is one of those early Wodehouse novels where he doesn't have his ducks in a row, not quite yet. It's very funny, for the most part, but it's also an occasionally uneasy mix with melodrama, social commentary and gritty crime - all in a jolly jumble. Later Wodehouse would learn to purge his material and purify his humour. The over-all result here is slightly heavy and patchy.

Psmith follows his trusted friend Mike to America on the latters cricketing tour. Not having much anything to do with his time he appoints himself sub-editor of a magazine for children, Cosy Moments, and forthwith transforms the magazine. Into what? Well obviously, at least to the inimitable Psmith, to a socially conscious fighting unit with the sole purpose of bettering the living conditions of the unfortunate inhabitants of a certain slum-like tenement in New York.

The really interesting thing is how Wodehouse incorporates the infamous gangs of New York into his story. One of the key players in the story is Bat Jarvis, who closely resembles that nasty purveyor of iniquity Monk Eastman (of whom Borges writes in his book A Universal History of Infamy and Herbert Asbury in his Gangs of New York). Eastman was a particularly vicious gang leader whose gang was so large that it split into warring factions when he was in jail so that he had to form a new one. Another noteworthy thing about Eastman (and also Jarvis) is that he owned a pet shop and had an amazing fondness for cats. I wonder if the tendency of villains to stroke cats in a menacing way - Ernst Stavro Blofeld! - originates from Eastman?

The gangs of New York and the social injustice and misery of tenements is not the most happy material for Wodehouse. It's too real. It simply isn't funny. Therefore the book only works in parts. The realism is too real and causes anxiety. The tenements are not funny. Real gangsters and real killings aren't funny. Even if Psmith is there to bring light comic relief.

Anyway, Sherlock Holmes is much mentioned in the book as Psmith fancies himself something of a successor of the famous detective. And frequently uses his "Sherlock Holmes method" to deduce things.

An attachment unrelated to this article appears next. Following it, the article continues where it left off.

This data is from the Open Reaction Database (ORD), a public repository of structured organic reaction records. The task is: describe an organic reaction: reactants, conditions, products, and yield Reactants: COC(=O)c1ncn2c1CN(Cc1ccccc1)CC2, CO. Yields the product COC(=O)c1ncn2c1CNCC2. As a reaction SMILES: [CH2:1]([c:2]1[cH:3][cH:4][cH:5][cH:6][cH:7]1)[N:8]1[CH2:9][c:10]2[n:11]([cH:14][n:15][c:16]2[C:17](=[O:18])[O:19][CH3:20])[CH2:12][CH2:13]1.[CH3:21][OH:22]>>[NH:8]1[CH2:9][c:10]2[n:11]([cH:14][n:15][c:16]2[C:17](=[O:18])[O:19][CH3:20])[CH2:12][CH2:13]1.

Sherlock Holmes always was a big influence on Wodehouse, much bigger than most people seem to realise. Jeeves and Wooster. Holmes and Watson. The analogy is clear and fully intended. The stories follow the mechanism of the Holmes stories with amazing accuracy. We have Jeeves as the solver of intricate and seemingly impossible puzzles, quizzical quandries and other dashed difficult cases involving aunts and overly eager fiancées, and Wooster acting as his trusted and utterly baffled chronicler. Even the names echo their roles. Wooster - Watson. Jeeves - Holmes. Only that funnily enough Wooster believes himself to be the Holmes character. Well mostly.

Elementary, my dear Wooster.

I think it's quite possible that Wodehouse really learned how to be Wodehouse when he found a way to do humorous Sherlock Holmes stories. That gave his humour much needed solid structure and liberated new dimensions of comedy.

But, hang on.

Upon re-reading Psmith I find that the word on the street is wrong. The Internet is wrong. Wikipedia is wrong. The phrase does not occur in the book, well at least not in my 1979 Penguin edition.

Right. Doyle didn't coin it. Wodehouse didn't coin it.

So, whence then does it hail?

* * * * * * * * * * * * * * * * * * * * * * * * * * * * * * * * * * * * * * * * * * * * * * * * * *

Post scriptum:

There's me with egg on my face. Occured to me to check it out electronically. Google Books and a couple of other sites had the whole book in electronic form. So I had a look, and sure enough, this is what I found in chapter 19 of
Psmith Journalist:

"I fancy," said Psmith, "that this is one of those moments when itis necessary for me to unlimber my Sherlock Holmes system. As thus.If the rent collector had been here, it is certain, I think, that Comrade Spaghetti, or whatever you said his name was, wouldn't have been. That is to say, if the rent collector had called and found no money waiting for him, surely Comrade Spaghetti would have been out in the cold night instead of under his own roof-tree. Do you follow me, Comrade Maloney?"
"That's right," said Billy Windsor. "Of course."
"Elementary, my dear Watson, elementary," murmured Psmith.

Bugger. It was there, all the time it was there, and I missed it. Wodehouse did coin the phrase after all. Oh dear. Can't even read any longer.

No comments: